Mysterious behavior of ATTiny85 and hardware interrupts

Hi, all. This is my first post here, so please bear with me.

I have some months of experience with Arduino, so not much. But I have a background in Electronics and do a lot of coding for work, so I've learnt relatively quickly.

I am working on a low-power project. I'm planning to use an ATTiny85 which controls a DS3231 real-time clock (RTC) using I2C and is woken by the RTC's alarms. I2C needs SDA (PB0) and SCL (PB2). The only hardware interrupt is INT0 (PB2).

ATTiny85 pinout

This means that I have two options (I think):

  1. Use INT0 (PB2) for the alarm and bit-banging for I2C (using, e.g., BitBang_I2C)
  2. Use PB0 and PB2 for I2C and a pin-change interrupt (PCINT) for the alarm

I haven't been able to make option 1 work: I'm not even able to set and read the time correctly.

Option 2 should be easier. I have been having some issues with the PCINTs, so first I want to make my testing code with INT0. I'll probably ask about PCINTs soon, in different post.

I've written a sketch that adds 1 to a counter and sets a flag when the signal at PB2 falls to LOW. In the loop, an LED blinks counter times and unsets the flag:

#include <Arduino.h>

const byte LED = 3;
const byte LED_FLAG = 0;
const byte SWITCH = 2;

volatile byte count;
boolean flag = false;
void blink(int);

void isr() {
  flag = true;

void setup () {
  pinMode(LED, OUTPUT);
  pinMode(LED_FLAG, OUTPUT);
  pinMode(SWITCH, INPUT);
  attachInterrupt(digitalPinToInterrupt(SWITCH), isr, FALLING);
  count = 2;

void loop () {
  // digitalWrite(LED_FLAG, flag);
  if (flag) {
    flag = false;

void blink(int n) {
  for (int i = 0; i < n; i++) {
    digitalWrite(LED, HIGH);
    delay (100);
    digitalWrite(LED, LOW);
    delay (100);

I'm using PlatformIO to upload the code through an Arduino Nano as ISP. The signal from SWITCH is actually from pin 13 of an Arduino Mega with a blink sketch modified to change every five seconds, instead of one. All grounds are connected, and power comes from the 5V pin of the Nano, which is connected to the computer through USB. The ATTiny85 clock is set to 8 MHz (fuses: E:FF, H:D7, L:E2).

PB3 is connected to a white LED (the one that blinks), which is connected to GND through a 330 ohm resistor.

PB0 is connected to a red LED (the one that shows the state of flag), which is connected to GND through a 330 ohm resistor.

The mystery is that the sketch works only if I uncomment the commented line, i.e., if I write to the flag (red) LED. The white LED blinks 5 times at the beginning, and then blinks counter times every time the built-in LED of the Mega turns off.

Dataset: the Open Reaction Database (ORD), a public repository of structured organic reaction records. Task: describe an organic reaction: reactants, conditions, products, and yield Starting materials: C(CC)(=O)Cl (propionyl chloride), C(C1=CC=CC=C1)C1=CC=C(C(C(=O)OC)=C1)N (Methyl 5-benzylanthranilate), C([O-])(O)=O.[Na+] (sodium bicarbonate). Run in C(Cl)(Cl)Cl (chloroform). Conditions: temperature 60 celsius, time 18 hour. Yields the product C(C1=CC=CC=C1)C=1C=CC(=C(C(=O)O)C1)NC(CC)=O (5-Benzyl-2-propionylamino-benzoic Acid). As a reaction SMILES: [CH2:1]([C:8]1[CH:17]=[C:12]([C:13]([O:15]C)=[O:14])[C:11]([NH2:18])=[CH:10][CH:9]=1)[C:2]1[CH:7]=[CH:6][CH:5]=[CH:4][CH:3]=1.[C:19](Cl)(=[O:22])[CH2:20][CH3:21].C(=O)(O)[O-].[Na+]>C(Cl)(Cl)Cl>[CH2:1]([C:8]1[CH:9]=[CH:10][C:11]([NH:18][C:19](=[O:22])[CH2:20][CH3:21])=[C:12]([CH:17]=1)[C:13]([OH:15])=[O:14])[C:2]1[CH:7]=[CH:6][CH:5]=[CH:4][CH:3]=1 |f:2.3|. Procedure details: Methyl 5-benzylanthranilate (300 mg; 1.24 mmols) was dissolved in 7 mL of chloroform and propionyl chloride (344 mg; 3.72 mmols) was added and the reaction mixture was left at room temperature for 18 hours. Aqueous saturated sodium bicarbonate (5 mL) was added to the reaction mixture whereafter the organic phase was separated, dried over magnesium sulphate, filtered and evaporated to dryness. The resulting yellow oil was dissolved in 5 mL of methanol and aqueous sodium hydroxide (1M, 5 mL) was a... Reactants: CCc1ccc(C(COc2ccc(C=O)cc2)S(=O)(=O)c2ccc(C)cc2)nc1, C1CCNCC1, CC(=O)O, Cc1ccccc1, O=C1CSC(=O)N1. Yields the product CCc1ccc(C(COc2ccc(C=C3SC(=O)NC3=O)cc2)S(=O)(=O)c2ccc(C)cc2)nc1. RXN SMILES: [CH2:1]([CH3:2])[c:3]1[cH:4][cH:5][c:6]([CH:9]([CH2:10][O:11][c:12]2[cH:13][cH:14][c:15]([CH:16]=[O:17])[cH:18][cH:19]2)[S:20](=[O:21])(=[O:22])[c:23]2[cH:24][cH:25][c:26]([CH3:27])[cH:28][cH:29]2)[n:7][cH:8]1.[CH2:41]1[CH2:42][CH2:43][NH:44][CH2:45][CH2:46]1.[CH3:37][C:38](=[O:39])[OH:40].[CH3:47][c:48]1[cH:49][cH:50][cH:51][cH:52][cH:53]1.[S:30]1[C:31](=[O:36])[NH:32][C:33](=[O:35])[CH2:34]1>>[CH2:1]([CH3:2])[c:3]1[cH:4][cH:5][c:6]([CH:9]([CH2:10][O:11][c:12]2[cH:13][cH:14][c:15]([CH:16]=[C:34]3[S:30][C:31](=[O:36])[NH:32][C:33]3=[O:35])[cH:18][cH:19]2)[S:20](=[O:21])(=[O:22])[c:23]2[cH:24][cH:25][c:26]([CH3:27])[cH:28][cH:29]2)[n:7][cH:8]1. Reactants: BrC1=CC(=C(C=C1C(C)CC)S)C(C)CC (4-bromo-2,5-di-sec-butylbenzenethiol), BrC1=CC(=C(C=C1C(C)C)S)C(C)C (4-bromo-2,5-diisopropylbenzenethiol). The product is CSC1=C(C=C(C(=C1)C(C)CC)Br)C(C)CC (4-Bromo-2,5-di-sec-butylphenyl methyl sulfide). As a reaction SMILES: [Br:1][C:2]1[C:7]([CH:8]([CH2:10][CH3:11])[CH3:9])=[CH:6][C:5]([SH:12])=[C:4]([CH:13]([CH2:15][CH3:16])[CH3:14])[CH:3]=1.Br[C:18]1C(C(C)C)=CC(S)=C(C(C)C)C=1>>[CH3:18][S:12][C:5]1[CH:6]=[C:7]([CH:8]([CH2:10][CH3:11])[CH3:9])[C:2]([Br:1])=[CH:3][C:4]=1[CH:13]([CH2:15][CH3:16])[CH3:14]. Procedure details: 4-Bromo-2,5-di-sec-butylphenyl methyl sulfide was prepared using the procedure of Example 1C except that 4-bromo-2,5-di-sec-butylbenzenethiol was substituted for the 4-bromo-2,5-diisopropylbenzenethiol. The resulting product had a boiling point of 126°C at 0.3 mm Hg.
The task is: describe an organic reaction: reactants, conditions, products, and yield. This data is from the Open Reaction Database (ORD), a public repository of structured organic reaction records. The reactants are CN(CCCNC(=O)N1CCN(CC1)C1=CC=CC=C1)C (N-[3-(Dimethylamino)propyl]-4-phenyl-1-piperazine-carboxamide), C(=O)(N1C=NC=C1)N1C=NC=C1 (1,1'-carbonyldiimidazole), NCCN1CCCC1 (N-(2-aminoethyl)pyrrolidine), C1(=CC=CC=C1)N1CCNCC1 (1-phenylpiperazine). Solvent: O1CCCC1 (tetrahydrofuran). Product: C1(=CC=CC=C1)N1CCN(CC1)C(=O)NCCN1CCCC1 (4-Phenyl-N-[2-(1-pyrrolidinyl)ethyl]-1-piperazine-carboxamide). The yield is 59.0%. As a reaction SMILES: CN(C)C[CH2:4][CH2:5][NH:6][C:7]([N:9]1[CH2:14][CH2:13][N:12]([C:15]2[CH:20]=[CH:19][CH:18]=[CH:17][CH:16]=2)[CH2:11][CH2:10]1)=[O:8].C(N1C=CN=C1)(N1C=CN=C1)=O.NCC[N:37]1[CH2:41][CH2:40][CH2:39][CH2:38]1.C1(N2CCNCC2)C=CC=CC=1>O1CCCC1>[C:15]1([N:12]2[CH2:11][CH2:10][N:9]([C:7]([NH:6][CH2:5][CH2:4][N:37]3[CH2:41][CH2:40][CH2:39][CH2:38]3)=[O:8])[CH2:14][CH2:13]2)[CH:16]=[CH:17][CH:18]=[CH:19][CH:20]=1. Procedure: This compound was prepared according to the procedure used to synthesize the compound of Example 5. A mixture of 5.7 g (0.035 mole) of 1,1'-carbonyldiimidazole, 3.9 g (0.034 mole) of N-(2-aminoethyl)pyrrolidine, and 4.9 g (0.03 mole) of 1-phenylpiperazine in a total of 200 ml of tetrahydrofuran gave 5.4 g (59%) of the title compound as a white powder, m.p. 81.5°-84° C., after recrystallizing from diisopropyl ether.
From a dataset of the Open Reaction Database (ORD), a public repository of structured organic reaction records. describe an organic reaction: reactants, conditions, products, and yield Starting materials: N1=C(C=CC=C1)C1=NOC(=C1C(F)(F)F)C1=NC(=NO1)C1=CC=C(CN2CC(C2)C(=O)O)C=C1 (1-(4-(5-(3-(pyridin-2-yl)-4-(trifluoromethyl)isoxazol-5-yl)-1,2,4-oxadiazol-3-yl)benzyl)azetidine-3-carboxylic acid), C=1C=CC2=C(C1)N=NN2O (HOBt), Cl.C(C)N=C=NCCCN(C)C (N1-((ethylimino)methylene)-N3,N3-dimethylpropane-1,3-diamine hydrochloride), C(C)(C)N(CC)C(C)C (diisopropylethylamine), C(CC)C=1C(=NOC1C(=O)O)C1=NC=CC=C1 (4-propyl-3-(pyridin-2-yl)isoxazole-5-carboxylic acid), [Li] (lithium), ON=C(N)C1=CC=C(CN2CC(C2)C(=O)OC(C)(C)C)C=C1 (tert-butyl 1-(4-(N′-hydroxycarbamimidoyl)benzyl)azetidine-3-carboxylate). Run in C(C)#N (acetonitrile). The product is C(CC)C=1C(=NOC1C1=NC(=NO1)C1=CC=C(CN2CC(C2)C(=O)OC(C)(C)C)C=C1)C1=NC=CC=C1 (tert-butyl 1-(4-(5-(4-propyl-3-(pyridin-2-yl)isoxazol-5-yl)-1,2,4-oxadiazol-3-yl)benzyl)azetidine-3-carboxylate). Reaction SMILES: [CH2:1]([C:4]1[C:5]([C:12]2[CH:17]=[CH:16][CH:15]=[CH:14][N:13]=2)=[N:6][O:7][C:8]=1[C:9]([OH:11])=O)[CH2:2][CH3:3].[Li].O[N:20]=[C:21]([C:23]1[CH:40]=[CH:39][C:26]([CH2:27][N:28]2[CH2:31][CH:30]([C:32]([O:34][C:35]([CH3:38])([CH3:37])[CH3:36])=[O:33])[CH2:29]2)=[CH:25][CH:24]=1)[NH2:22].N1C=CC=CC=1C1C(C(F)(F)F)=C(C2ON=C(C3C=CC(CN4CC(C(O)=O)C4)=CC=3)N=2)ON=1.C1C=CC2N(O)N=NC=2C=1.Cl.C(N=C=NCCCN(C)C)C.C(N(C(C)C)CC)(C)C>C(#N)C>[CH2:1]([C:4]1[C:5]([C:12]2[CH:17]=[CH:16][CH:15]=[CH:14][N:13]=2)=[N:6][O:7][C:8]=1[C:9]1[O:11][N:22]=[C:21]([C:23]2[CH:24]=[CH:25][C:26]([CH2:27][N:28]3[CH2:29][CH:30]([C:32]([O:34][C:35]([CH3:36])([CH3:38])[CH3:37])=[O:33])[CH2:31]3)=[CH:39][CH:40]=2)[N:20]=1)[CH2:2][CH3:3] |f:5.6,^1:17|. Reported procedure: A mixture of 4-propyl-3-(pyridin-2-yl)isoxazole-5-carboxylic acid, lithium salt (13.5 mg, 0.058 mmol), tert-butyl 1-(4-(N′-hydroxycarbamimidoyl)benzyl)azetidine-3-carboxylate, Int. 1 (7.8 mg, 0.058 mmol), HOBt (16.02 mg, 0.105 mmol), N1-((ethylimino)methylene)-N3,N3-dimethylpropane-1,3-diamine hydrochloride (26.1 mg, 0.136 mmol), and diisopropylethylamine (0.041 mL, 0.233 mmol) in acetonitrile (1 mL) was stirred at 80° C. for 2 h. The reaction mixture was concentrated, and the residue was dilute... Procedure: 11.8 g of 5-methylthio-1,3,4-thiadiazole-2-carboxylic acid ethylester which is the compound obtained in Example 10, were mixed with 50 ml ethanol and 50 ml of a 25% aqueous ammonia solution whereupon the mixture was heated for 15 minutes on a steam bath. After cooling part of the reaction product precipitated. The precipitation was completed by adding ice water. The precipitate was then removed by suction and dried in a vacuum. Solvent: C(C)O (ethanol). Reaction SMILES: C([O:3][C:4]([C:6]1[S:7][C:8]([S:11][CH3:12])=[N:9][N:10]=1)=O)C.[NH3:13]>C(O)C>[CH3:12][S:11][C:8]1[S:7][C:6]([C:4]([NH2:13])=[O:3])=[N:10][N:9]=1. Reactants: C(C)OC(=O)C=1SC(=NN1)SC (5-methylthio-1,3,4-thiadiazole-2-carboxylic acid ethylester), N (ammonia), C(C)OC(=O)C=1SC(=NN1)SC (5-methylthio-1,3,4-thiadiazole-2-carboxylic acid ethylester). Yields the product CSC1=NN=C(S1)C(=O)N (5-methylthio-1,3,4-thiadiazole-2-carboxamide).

If I comment that line, the white LED blinks 5 times at setup and never again.

Here's what the breadboard looks like. The yellow cable is connected to pin 13 of the Mega. Not sure why the white LED looks funny.

Do you know what could be happening? Am I doing anything obviously wrong? I feel like I need to understand what's going on here before I move forward to the PCINTs.

Three. Pin change interrupt.

Hi, @Coding_Badly. Thanks for replying. I'm not sure what you mean. Pin change interrupt (PCINT) is my option 2.

So it is. Sorry about that.

Although this is far from the worst I've seen, Fritzing diagrams are more or less useless. Please avoid posting them in the future. Instead, post a schematic, with pins appropriately numbered and/or labeled, and showing power supply connections.

The yellow cable is connected to pin 13 of the Mega.

What do you expect that to accomplish, in the absence of a common ground?

Thanks for the compliment and the tip. I will post the schematic tomorrow.

Note that I mentioned that there is a common ground.

This should be volatile:

This should probably be INPUT_PULLUP :

You may have trouble using external interrupts to trigger the ATtiny85 when you progress on to using sleep modes. I'll try to find a reference.


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I believe @JChristensen is the reference. Someone found that the documentation is not accurate and posted their findings on this forum. I recall it being @JChristensen.

I found this.

Ah yes. There is a rich history to this and it catches a few people out from time to time. I'm quite alert to this problem, when I see other people potentially facing it, having spent many hours troubleshooting exactly that. I'd forgotten that @JChristensen discovered it before @nickgammon .
At least pin change interrupts appear to work as expected when waking a sleeping device.

Thanks, @6v6gt. That fixed it. And more importantly, now I understand why it was failing. The commented line digitalWrite(LED_FLAG, flag); was the one that made flag not necessarily volatile. I wish compilers told us about these.

Yes, thanks. It will be for the RTC.

In that case, I guess I'll jump directly to adapting this sketch to PCINTs, and I'll try the sleep modes right after.

Thank you all for your replies!

The unfortunate thing is that the compiler cannot see this situation, hence the necessity to use the volatile keyword to tell it. The compiler usually attempts to use variables directly from registers if possible to avoid reloading these each time. However, it cannot see potential asynchronous activity, say in an ISR, which could render as stale the register copy of such variables.

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